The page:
The design of the challenge is very important. For this, please get the globally best innovators and researchers in the focus area you have chosen. Ask them to set the challenge. Get them and practitioners in that area to judge the applicants. It is important that people of such caliber and background do this work. It sets the benchmark for success. A challenge set by politicians and bureaucrats will give us winners who have a higher chance of winning at politics and bureaucracy than at innovation! It would be difficult to get such innovators to put in their time into such an activity as the best people are focused and are always short of time. This is where being Govt increases the odds of success of such an endeavor.

The crux of Grand Challenge is to celebrate the process and the winners. Getting ministers to award prizes at District level and getting the Chief Minister to award the prize at the state level would draw attention. An exhibition of all state level participants will draw in crowds. The state government inviting competitors over FM channels and bringing out front page advertisements to publish pictures of winners would have a massive impact on how innovation is done by everyone.


A big part of the policy is regarding funding of startups. It is important to understand the background of startup funding before we get to the policy.

Startups are of two types. The first one is defined by the statement startup = Growth. These startups operate in large markets and look to grow fast. These startups have funding options in form of angel funds and VC funds. My own startup SwitchMe falls in this category. Govt must not fund such startups as there is no problem for the govt to solve.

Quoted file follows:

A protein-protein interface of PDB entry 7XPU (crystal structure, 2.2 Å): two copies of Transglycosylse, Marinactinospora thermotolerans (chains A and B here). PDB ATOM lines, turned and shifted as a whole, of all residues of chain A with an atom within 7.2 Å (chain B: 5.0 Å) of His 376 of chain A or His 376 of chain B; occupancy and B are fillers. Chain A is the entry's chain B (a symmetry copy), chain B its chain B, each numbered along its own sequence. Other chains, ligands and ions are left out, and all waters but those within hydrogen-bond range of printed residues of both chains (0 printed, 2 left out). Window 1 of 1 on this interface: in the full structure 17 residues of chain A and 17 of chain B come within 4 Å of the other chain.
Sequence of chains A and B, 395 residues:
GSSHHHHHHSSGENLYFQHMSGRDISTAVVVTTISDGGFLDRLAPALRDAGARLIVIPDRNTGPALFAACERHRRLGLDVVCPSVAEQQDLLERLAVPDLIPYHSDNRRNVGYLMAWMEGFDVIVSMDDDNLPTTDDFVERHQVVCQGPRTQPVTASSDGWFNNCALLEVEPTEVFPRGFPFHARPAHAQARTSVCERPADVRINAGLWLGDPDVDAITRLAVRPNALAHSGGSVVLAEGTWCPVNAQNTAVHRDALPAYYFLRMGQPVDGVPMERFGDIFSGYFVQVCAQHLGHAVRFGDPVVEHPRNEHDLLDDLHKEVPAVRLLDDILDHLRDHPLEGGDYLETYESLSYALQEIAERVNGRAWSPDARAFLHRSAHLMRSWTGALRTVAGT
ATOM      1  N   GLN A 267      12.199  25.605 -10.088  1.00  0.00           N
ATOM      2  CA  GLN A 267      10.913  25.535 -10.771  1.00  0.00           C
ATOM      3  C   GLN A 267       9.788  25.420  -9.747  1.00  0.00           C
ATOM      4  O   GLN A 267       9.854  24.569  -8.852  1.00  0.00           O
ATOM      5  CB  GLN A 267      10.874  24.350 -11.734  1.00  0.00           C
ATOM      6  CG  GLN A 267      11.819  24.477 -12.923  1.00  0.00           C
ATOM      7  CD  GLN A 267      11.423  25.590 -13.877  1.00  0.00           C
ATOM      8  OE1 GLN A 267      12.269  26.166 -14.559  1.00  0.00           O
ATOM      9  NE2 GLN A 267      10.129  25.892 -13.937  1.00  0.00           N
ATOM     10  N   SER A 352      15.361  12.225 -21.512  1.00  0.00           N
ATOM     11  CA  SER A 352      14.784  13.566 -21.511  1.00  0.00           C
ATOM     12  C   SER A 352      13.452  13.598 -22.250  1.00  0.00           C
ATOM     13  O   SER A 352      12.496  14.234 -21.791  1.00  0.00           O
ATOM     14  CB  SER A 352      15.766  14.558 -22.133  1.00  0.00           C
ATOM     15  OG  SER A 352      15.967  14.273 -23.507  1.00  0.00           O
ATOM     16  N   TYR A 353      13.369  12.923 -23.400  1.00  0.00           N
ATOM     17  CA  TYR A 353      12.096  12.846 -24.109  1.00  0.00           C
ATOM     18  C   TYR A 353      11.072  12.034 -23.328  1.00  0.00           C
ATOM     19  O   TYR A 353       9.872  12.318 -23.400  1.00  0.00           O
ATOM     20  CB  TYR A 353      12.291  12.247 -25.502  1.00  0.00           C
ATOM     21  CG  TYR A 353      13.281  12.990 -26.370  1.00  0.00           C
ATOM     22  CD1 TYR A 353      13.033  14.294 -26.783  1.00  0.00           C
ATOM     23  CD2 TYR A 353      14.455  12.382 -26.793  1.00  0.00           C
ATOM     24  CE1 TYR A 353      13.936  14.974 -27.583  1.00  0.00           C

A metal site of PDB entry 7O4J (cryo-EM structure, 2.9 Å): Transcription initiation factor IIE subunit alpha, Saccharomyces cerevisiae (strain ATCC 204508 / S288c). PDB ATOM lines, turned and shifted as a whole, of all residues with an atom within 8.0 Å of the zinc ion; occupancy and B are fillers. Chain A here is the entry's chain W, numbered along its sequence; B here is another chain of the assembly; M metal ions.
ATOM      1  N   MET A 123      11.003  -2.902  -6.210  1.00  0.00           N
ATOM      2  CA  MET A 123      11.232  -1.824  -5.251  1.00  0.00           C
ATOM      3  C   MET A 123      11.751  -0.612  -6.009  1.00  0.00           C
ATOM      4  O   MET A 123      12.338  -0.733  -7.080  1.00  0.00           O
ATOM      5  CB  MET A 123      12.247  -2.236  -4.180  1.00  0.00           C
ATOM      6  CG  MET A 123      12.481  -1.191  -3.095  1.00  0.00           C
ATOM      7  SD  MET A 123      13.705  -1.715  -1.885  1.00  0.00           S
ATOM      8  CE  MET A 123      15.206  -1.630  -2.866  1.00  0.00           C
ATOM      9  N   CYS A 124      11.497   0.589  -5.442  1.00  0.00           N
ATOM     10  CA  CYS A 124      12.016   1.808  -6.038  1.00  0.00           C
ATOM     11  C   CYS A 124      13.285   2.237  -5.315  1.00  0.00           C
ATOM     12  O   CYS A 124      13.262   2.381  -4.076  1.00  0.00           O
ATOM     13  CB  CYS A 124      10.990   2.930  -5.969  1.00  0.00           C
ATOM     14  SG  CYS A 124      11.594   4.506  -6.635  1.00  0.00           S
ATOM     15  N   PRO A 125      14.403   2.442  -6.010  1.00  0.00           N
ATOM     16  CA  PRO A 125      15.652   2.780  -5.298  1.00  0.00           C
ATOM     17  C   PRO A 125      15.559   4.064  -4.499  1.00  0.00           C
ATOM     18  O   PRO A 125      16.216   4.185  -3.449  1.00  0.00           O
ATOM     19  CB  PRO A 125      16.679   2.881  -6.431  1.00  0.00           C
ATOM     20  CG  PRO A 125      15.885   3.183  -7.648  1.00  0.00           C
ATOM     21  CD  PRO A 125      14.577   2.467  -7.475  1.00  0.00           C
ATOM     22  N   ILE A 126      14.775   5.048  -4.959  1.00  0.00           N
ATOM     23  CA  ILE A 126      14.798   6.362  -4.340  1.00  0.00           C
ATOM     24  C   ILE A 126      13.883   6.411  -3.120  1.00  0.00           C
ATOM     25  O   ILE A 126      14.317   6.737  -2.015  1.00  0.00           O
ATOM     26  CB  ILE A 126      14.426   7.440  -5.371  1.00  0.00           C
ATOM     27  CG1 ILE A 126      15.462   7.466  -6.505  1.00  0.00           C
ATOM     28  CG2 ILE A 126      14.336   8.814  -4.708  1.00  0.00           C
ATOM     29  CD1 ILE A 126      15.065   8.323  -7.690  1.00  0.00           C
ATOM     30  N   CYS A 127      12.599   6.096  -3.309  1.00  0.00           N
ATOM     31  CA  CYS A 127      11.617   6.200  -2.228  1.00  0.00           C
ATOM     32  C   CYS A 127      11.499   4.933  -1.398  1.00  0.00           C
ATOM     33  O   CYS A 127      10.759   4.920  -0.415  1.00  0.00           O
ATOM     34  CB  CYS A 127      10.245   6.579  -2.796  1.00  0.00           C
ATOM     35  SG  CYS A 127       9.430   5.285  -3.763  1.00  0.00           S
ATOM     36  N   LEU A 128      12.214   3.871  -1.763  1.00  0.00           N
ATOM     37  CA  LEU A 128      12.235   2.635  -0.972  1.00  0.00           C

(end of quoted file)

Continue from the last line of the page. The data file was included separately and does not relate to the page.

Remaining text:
One problem that the Govt could look to solve in this area is a problem that VC funds in India face. VC funds operate on a 7 – 8 year cycle within which they promise to get returns for their investors. This cycle is too short in India as there are bottlenecks in our economy that slow down businesses. The cycle time for India is probably around 10 years. Govt can invest in VC funds as a patient investor and become the anchor around which VCs can get other investors to join in for the 10 year cycle. Govt could also cap its own returns and thereby allow other investors to earn a higher return in spite of a longer investment horizon.

The other kind of startup is a startup which has innovative products but is not operating in a large market or in a market structure where fast growth is not possible. This startup struggles to get attention from VCs.

One example of such a startup is one being supported by NSRCEL at IIM Bangalore where I serve as a mentor. This startup is working on a platform for buying supplies for bio/pharma research. By bringing transparency into this small niche, this startup is speeding up the research process. Until now, procurement of supplies would take longer than the actual research. The platform is shortening the procurement cycle. It is too small to get VC attention but must be supported for the impact it is creating for a fairly large industry and for the innovation ecosystem.

Still, Govt has only a limited role to play here. It is limited because of two reasons. First, no amount of funds provided by Govt can quench the entire thirst for funds in this category. Second, if the Govt decides to select only a few, it will distort market forces without understanding how market is operating in the business where the investment is being made. This can have disastrous consequences for that industry.

There is a sub-category of startups in this category that must get Govt support. This is a startup that removes or reduces capacity blockages. Capacity blockages are like traffic chokes points. They slow down everything and waste time. They lead to situations like VC returns taking 10 years instead of 7 years in other parts of the world. Removing them makes our economy grow faster. Some of these are huge ones like Octroi which got removed by GST. Many others are small ones that Govt isn’t even aware of. Innovators and startups see them and look to remove them. Such startups should be supported by Govt in public interest.

My third recommendation is that the govt should fund startups in this category of startup not equal to growth. The funds should be provided via incubators which are better positioned to select who gets funded and who doesn’t. To ensure that the right kind of startups are getting funded, govt should provide grants only if there are matching grants from industry.

To summarize, Govt initiatives to support startups and innovation are welcome and much needed. But, steps must be taken to ensure that money is spent in a focused manner and for the right kind of goals.